High Performance Computing Courses 11 and 18 October at Uni Melb

The University of Melbourne is offering three courses in October to help new and experienced researchers make use of the high performance computing facilities.

* Introduction to Linux and HPC

Thu. 11 October 2018 10:00 am – 3:00 pm

If your desktop system is too slow for your “big datasets” or the problems too complex, High Performance Computing (HPC) is the tool you need. At the University of Melbourne we have one general purpose HPC systems, Spartan, which is available to researchers. This introductory course will provide an overview of this systems and the Linux command-line, how to write Slurm script so you can submit data or task parallel jobs, and with plenty of “hands-on” examples of running with research applications. Bring a laptop and a desire to learn about supercomputers.

Register at the following URL:

https://linux-hpc-oct-2018.eventbrite.com.au

* Shell Scripting for HPC

Thu. 18 October 2018 10:00 am – 3:00 pm AEDT

Basic job submission scripts in Slurm allow for the allocation of resources and computation in batch mode. However these job submissions can be made even more powerful and flexible with a working knowledge of shell scripting and more advanced Slurm commands. This course assumes knowledge of the ‘Introduction to High Performance Computing course’ and describes more advanced Linux commands, regular expressions and regex tools, various shells, the use of variables, loops, conditional statements, the incorporation of shell scripting knowledge in job submission scripts, and autogenerating scripts with heredoc. Please bring your laptop and a desire to make your supercomputer job submission scripts even more powerful.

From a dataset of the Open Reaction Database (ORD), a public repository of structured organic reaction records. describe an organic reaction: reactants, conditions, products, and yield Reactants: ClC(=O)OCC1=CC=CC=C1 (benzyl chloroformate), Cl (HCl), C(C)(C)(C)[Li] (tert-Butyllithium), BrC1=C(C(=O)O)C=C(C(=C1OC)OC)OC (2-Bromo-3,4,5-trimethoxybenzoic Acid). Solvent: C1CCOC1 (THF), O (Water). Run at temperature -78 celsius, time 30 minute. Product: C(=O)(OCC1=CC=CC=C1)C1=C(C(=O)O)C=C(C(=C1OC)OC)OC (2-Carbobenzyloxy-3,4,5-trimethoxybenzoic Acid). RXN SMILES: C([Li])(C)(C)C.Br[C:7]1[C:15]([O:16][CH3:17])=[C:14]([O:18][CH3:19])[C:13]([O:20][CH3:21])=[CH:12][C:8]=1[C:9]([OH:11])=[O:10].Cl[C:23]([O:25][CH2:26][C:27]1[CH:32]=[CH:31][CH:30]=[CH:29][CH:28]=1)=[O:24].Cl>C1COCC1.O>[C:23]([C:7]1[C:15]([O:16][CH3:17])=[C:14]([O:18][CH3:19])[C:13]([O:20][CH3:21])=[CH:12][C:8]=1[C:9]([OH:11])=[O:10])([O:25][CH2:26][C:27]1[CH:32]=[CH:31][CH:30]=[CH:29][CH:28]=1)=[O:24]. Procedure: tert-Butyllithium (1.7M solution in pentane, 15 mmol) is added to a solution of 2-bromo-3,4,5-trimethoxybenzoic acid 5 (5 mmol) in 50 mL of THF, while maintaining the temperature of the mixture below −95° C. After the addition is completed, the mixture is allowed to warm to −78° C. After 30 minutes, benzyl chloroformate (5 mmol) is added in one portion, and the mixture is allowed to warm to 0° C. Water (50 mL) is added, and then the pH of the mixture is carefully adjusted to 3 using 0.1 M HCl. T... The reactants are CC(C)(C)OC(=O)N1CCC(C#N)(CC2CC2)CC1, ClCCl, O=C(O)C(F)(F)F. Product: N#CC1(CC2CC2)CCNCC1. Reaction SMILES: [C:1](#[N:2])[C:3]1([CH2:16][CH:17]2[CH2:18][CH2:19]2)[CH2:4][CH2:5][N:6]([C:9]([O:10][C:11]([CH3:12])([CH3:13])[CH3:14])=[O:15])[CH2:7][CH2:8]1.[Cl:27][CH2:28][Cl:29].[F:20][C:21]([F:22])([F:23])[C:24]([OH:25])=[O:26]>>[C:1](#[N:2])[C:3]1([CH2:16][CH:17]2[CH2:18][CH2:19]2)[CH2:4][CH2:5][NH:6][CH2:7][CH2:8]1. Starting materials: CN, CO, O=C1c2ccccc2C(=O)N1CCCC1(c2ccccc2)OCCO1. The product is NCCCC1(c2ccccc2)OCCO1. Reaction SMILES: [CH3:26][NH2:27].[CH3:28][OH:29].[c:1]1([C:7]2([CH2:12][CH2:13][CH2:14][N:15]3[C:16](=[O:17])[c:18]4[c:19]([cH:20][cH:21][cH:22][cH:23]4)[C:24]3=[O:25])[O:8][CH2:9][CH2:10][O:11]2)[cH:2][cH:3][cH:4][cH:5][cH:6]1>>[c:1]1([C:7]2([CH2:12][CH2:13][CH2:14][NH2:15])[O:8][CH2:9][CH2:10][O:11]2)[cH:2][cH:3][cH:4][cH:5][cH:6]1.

Register at the following URL:

https://shell-scripting-hpc-oct-2018.eventbrite.com.au

* Parallel Processing with HPC

Parallel processing is how applications can scale to deal with large datasets and complex problems. In this course, an initial revision of parallel job submission on Spartan and parallel extensions available in some applications leads to a consideration of HPC system architecture and the various limitations and bottle-necks in parallel processing. This is followed with an introduction to the two core approaches in parallel programming, shared memory and distributed memory, using OpenMP threads and MPI message passing routines. A number of programming examples and opportunities for development are provided. Please bring your laptop and a desire to learn the basics of parallel processing.

Register at the following URL:

https://parallel-proc-hpc-oct-2018.eventbrite.com.au


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